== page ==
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Durga the Warrior Goddess: Story, Symbols & Mantras

Durga the warrior goddess is a principal form of the Goddess or Divine Mother in Hinduism. She is also known as Devi and Shakti. In Sanskrit, the name Durga means “inaccessible” or a “fortress.” Other translations of her name are impassable, invincible, and unassailable. Her name is related to the word “durg” which means “something difficult to defeat or pass.” Durga is “the undefeatable goddess.”

DURGA ARTICLE CONTENTS

This article includes the story of Durga, her unique aspects and symbols, Durga’s sacred geometry yantra, mantras to Durga, nine forms of Durga and further resources to explore.

Durga Illustration by Rose Karlsen
Durga Prints Available

The Story of Durga

Durga is associated with protection, strength, motherhood, destruction, and wars. The most famous legend about Durga is the killing of the buffalo demon, Mahishasura. After doing severe penance to appease Brahma, the Creator god, the buffalo demon asked for immortality. Brahma denied the plea, insisting that all things must die one day.

Mahishasura appealed this decision, asking that only a woman could kill him. Mahishasura believed women to be powerless and weak. Brahma granted his wish. Afterwards, Mahishasura started to torture innocent people. He attacked and captured heaven without any fear.

To save the innocent people who were being harmed, the gods combined all of their energy to create Durga. As the recipient of their collective energy, she became greater than all. She emerged as the ultimate warrior goddess. Durga is generally shown with 8 to 10 arms.

The gods gave her duplicates of all of their weapons to be held in her many hands. Like other goddesses, Durga is also renown for her beauty. Receiving their gifts and energy, Durga became the inner power or shakti for all of the gods. The Lord of Himalayas gifted her a lion to ride. With her many weapons and impenetrable power, Durga fought Mahishasura and destroyed him.

Durga Goddess Face Detail

The Goddess Durga’s Unique Aspects

Durga is always depicted with a calm and serene face even in the midst of battle. This tranquility is derived from the fact that she only acts out of necessity. Durga does not fight for the pleasure of battle. She seeks only the good and the freedom those who depend on her. She is the guardian of the soul’s journey to liberation.

Durga’s many limbs allow her to always be ready for battle in any direction. She also has three eyes, like her consort Shiva. Durga’s left eye is associated with the moon, symbolizing desire and lunar energy. Her right eye is connected to the sun and symbolizes action or solar energy. Her third eye in the middle of her forehead represents intuition and wisdom. Her third eye is connected to the fire element. The three eyes also symbolize her vigilance. She is ever ready to do battle.

Durga Goddess Painting Detail Symbols

Detail of Symbolic Objects Held by Durga

Symbols of Durga

The many symbols associated with Durga include the seven items that she holds in her hands as well as the lion or tiger that she rides.

Conch Shell: Durga’s conch shell is connected to the word OM, the sound an source of all creation. The conch shell is used as a musical instrument. This is the sound that awakens the crown chakra, the place of final enlightenment.

Bow and Arrow: Durga holds both a bow and arrow in a single hand. This indicates complete mastery over energy, both potential (the bow) and kinetic (the arrow).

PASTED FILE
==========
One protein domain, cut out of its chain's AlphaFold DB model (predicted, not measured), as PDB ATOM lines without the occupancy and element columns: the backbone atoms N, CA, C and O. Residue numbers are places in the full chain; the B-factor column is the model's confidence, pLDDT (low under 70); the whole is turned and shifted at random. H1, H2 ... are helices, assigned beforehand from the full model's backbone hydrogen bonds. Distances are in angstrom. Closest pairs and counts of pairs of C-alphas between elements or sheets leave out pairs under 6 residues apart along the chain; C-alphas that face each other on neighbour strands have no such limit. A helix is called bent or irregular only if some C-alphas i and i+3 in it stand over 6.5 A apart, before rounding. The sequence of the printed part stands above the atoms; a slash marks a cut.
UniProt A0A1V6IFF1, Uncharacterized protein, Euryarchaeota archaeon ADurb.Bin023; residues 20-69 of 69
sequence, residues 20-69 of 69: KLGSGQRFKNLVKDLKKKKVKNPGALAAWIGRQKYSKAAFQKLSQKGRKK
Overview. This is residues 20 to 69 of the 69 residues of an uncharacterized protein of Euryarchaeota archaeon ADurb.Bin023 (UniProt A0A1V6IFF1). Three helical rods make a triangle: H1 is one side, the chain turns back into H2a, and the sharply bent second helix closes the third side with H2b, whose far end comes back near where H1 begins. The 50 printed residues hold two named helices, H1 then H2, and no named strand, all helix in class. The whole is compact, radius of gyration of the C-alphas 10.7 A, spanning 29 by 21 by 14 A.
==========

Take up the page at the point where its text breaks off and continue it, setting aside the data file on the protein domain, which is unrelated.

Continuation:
Thunderbolt: Holding a thunderbolt indicates firmness in convictions. The thunderbolt indicates that Durga attacks in complete confidence without fear.

Lotus Flower: Durga holds a lotus that hasn’t bloomed yet. This represents the certainty of success along the spiritual path before the final stages are reached. The lotus grows in the mud of the world but stays true to its inner nature.

Chakra Discus: The chakra discus spins around on one of Durga’s fingers. This demonstrates that the energy of the entire world is subservient to Durga’s will.

Durga’s Sword: Durga’s sword symbolizes knowledge. Her mind and wisdom are indicated in the sharpness of the sword. The shine of the sword represents knowledge without doubts.

Trident: The trident (Trishula) is a symbol of Satwa (inactivity), Rajas (activity), and Tamas (nonactivity). Durga uses them all in the trident to alleviate physical, mental and spiritual suffering.

Lion or Tiger: Durga rides a lion or tiger, representing her mastery over power, will, and determination. She poses easily on the lion or tiger, demonstrating her freedom from fear.

Durga Goddess Lion Detail

Detail of Lion Ridden by Durga

Durga’s Primary Mantra

This mantra includes Durga’s seed syllable. Seed syllables are concentrated sounds in Sanskrit that embody a particular force or energy. Durga’s seed syllable is DUM (short form “duhm”; long form “doom”). The words to this mantra are “OM DUM Durgayei Namah.”

The chant is sometimes sung with the ending “svaha.” The ending “namah” or “namaha” means “I honor” or “I bow to.” The word svaha is usually associate with a fire offering. Svaha is traditionally used at certain times such as during certain astrological cycles. 

The seed syllable DUM is a fire element syllable. This is a powerful fire mantra with a weapon-like effect. DUM is an earthly fire rather than an etheric fire. The martial energy of DUM overcomes opposition.

DUM is also a transformative energy to eliminate sorrow and obstacles both within and without. DUM grants self-control. DUM combines protection and self-discipline, saving us from difficulties whenever possible. DUM with a long vowel (pronounced doom) is similar but softer and more feminine. This form of DUM also neutralizes negative forces projected against us. DUM is beneficial for tissues in the body and can be used to burn away toxins and also to increase the digestive fire. DUM is a solar rather than a lunar energy.

Read full article on seed syllables: One Word Mantras: Powerful Bija Seed Syllables

Durga’s Protection Mantra

Durga is known by many names including Bhagini (sister), Devi, Shakti and more. Durga personifies the vibration of the fierce mother, only moving into battle to protect her own and never for the sake of violence. In some circumstances, Durga leads a divine army. 

The lyrics to this mantra are: “Om Hrim Krim Dum Durgayai Svaha.”

The Sanskrit word OM is familiar to most people as the quintessential mantra. OM is the fundamental mantra connecting us to higher reality and the highest aspect of our own beings. OM is believed to be a sound of the whole cosmic manifestation. OM is the sound of the universe, the sound from which all other sounds are formed. OM represents past, present and future. OM is a seed or building block of creation.